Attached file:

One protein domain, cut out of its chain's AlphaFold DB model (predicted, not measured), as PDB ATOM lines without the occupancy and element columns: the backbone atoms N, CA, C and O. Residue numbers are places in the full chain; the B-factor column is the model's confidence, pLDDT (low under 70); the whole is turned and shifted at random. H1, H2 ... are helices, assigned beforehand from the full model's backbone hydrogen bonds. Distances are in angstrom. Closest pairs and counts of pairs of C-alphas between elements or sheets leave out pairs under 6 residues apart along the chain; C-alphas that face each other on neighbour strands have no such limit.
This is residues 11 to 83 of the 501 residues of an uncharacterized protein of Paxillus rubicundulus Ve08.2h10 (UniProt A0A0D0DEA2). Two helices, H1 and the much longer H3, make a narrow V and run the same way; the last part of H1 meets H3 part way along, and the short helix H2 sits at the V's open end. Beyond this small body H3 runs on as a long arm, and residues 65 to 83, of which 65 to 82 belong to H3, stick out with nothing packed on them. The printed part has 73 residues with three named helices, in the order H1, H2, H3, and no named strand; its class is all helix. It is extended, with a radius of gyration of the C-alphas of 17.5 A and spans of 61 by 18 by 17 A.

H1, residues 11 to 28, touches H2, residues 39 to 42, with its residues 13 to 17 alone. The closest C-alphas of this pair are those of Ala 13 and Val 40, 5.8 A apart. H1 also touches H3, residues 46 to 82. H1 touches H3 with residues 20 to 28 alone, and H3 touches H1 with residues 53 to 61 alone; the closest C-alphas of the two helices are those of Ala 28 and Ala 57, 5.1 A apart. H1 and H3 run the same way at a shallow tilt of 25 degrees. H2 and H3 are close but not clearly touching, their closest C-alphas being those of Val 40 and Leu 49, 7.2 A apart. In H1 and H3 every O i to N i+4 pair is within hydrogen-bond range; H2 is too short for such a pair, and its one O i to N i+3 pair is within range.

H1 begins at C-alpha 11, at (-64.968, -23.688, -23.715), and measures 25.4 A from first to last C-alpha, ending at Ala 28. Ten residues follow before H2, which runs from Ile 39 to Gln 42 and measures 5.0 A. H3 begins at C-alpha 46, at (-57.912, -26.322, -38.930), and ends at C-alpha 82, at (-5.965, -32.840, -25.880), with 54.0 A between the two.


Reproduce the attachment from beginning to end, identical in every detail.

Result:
One protein domain, cut out of its chain's AlphaFold DB model (predicted, not measured), as PDB ATOM lines without the occupancy and element columns: the backbone atoms N, CA, C and O. Residue numbers are places in the full chain; the B-factor column is the model's confidence, pLDDT (low under 70); the whole is turned and shifted at random. H1, H2 ... are helices, assigned beforehand from the full model's backbone hydrogen bonds. Distances are in angstrom. Closest pairs and counts of pairs of C-alphas between elements or sheets leave out pairs under 6 residues apart along the chain; C-alphas that face each other on neighbour strands have no such limit.
This is residues 11 to 83 of the 501 residues of an uncharacterized protein of Paxillus rubicundulus Ve08.2h10 (UniProt A0A0D0DEA2). Two helices, H1 and the much longer H3, make a narrow V and run the same way; the last part of H1 meets H3 part way along, and the short helix H2 sits at the V's open end. Beyond this small body H3 runs on as a long arm, and residues 65 to 83, of which 65 to 82 belong to H3, stick out with nothing packed on them. The printed part has 73 residues with three named helices, in the order H1, H2, H3, and no named strand; its class is all helix. It is extended, with a radius of gyration of the C-alphas of 17.5 A and spans of 61 by 18 by 17 A.

H1, residues 11 to 28, touches H2, residues 39 to 42, with its residues 13 to 17 alone. The closest C-alphas of this pair are those of Ala 13 and Val 40, 5.8 A apart. H1 also touches H3, residues 46 to 82. H1 touches H3 with residues 20 to 28 alone, and H3 touches H1 with residues 53 to 61 alone; the closest C-alphas of the two helices are those of Ala 28 and Ala 57, 5.1 A apart. H1 and H3 run the same way at a shallow tilt of 25 degrees. H2 and H3 are close but not clearly touching, their closest C-alphas being those of Val 40 and Leu 49, 7.2 A apart. In H1 and H3 every O i to N i+4 pair is within hydrogen-bond range; H2 is too short for such a pair, and its one O i to N i+3 pair is within range.

H1 begins at C-alpha 11, at (-64.968, -23.688, -23.715), and measures 25.4 A from first to last C-alpha, ending at Ala 28. Ten residues follow before H2, which runs from Ile 39 to Gln 42 and measures 5.0 A. H3 begins at C-alpha 46, at (-57.912, -26.322, -38.930), and ends at C-alpha 82, at (-5.965, -32.840, -25.880), with 54.0 A between the two.